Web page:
Jacinta Kelly, Clinical Nurse Specialist, Community Palliative Care Team, North West Hospice, Sligo, and Dympna O’Connell, Lecturer, Department of Nursing at St Angela’s College, Sligo, Ireland, explain the background to their longer article published in the January/February issue of the European Journal of Palliative Care.
Many challenges face healthcare professionals in providing a palliative care approach to patients with dementia. Hindmarch (2012) outlines some of these as ethnicity, geographical location, cultural beliefs and attitudes around death and dying. Over the last number of years there has been an increasing demand for specialist palliative care (SPC) services for people with dementia and it begs the question – does everyone who is dying with dementia need specialist palliative care services?
We suggest no, but how do we differentiate those who do? I (Jacinta) have worked as a nurse in specialist palliative care for 14 years. I do not consider myself as a specialist in dementia care, but I am a specialist in palliative care. The opposite can be said for HCPs (healthcare professionals) working within dementia care. They are specialists in dementia care but not in palliative care. We suggest what is needed is a collaborative approach between these two areas of expertise.
We invite you to consider this scenario: two patients are in an acute hospital and both are approaching the end of their life. Patient A has a cancer diagnosis and patient B has a dementia diagnosis. The symptoms they experience at the end of their life are very similar and the emotional impact of the loss on their loved ones similarly distressing. Both patients and their families deserve equal access to SPC services, where a focus is placed on symptom control, comfort and a peaceful death. Another key question is – how do healthcare professionals working in generalist settings know when they have reached a point where they need to refer to SPC services?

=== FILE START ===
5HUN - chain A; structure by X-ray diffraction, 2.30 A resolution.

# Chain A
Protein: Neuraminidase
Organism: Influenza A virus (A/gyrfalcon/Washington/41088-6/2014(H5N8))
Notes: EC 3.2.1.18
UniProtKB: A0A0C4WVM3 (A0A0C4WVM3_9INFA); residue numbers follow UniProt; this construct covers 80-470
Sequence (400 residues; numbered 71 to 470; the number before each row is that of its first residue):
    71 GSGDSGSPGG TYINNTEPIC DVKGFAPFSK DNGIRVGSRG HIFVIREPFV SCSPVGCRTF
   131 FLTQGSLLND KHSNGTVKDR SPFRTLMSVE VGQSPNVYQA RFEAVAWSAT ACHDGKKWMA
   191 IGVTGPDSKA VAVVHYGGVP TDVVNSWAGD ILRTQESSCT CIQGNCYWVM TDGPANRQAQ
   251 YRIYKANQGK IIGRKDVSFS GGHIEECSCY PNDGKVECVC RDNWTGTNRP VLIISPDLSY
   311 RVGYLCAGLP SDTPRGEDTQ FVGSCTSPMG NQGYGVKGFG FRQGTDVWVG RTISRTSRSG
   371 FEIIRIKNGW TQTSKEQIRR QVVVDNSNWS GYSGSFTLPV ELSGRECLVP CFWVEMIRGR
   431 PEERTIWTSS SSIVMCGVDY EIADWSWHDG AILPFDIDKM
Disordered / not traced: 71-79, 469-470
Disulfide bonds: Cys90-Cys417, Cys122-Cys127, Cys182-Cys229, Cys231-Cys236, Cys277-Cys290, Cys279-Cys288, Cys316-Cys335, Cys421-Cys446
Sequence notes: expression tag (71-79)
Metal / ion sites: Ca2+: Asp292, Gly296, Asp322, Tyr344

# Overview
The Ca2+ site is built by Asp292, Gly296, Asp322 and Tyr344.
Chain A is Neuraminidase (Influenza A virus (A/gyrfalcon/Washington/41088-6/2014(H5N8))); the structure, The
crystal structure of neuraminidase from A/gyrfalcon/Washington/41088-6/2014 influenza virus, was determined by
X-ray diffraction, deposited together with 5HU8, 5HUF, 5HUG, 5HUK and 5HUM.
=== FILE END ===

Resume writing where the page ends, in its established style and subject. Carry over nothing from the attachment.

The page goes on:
In the Republic of Ireland, the National Clinical Care Programme for Palliative Care (Health Service Executive, 2016) developed eligibility criteria for people with a malignant or a non-malignant diagnosis for access to and discharge from SPC services. While these criteria are beneficial, HCPs in this study were either not aware of their availability or felt they were too generic in focus and need to be more specific in their guidance in relation to non-malignant diseases such as dementia. While SPC services have a role in caring for non-cancer patients, with this role comes an increasing demand for these services; and Fisher (2006) raises concerns regarding the impact of increased referral rates and their potential to overwhelm and dilute existing SPC services.
This study explored the dementia patient’s journey through SPC services from the perspective of healthcare professionals. We hope that the findings from the study will encourage further debate from both HCPs working in dementia care and specialist palliative care settings.
References and links
Hindmarch, J. (2012) Nurse leaders have the vision and the expertise to widen access to palliative and end of life care. International Journal of Palliative Nursing. 18(11), 531-533.
Health Service Executive National Clinical Programme for Palliative Care. March 2016. Accessed January 2018.
Fisher, K (2006) Specialist palliative care for patients with non-cancer diagnosis. Nursing Standard. 21(4), 44-47.
Contact Jacinta Kelly by email.
Look out for Part Two of this article, ‘An Evaluation of the Dementia Patient’s Journey through the Specialist Palliative Care Service (SPC). Part 2 – Carers Experiences’ in the March/April issue of the European Journal of Palliative Care.
Read the full article in the European Journal of Palliative Care
This post relates to ‘An Evaluation of the Dementia Patient’s Journey through the Specialist Palliative Care Service (SPC) – Healthcare Professionals’ Experiences’ by Jacinta Kelly and Dympna O’Connell published in the January/February edition of the European Journal of Palliative Care (EJPC) (vol. 25 (1).
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